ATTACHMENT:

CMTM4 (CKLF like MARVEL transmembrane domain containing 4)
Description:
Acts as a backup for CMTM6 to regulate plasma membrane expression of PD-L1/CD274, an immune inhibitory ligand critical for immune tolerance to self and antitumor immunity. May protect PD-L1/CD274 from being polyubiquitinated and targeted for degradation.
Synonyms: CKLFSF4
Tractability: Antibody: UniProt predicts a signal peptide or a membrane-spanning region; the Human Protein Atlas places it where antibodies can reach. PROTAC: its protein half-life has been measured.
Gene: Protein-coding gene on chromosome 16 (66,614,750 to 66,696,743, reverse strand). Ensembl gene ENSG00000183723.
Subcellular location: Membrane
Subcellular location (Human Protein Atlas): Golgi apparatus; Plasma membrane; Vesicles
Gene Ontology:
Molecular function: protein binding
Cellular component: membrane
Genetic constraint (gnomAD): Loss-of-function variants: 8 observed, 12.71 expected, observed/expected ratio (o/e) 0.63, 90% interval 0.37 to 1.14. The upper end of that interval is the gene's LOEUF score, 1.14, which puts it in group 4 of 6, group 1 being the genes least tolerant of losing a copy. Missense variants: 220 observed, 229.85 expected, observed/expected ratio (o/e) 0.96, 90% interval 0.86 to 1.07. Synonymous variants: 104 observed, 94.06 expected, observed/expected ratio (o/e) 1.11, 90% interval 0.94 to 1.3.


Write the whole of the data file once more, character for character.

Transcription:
CMTM4 (CKLF like MARVEL transmembrane domain containing 4)
Description:
Acts as a backup for CMTM6 to regulate plasma membrane expression of PD-L1/CD274, an immune inhibitory ligand critical for immune tolerance to self and antitumor immunity. May protect PD-L1/CD274 from being polyubiquitinated and targeted for degradation.
Synonyms: CKLFSF4
Tractability: Antibody: UniProt predicts a signal peptide or a membrane-spanning region; the Human Protein Atlas places it where antibodies can reach. PROTAC: its protein half-life has been measured.
Gene: Protein-coding gene on chromosome 16 (66,614,750 to 66,696,743, reverse strand). Ensembl gene ENSG00000183723.
Subcellular location: Membrane
Subcellular location (Human Protein Atlas): Golgi apparatus; Plasma membrane; Vesicles
Gene Ontology:
Molecular function: protein binding
Cellular component: membrane
Genetic constraint (gnomAD): Loss-of-function variants: 8 observed, 12.71 expected, observed/expected ratio (o/e) 0.63, 90% interval 0.37 to 1.14. The upper end of that interval is the gene's LOEUF score, 1.14, which puts it in group 4 of 6, group 1 being the genes least tolerant of losing a copy. Missense variants: 220 observed, 229.85 expected, observed/expected ratio (o/e) 0.96, 90% interval 0.86 to 1.07. Synonymous variants: 104 observed, 94.06 expected, observed/expected ratio (o/e) 1.11, 90% interval 0.94 to 1.3.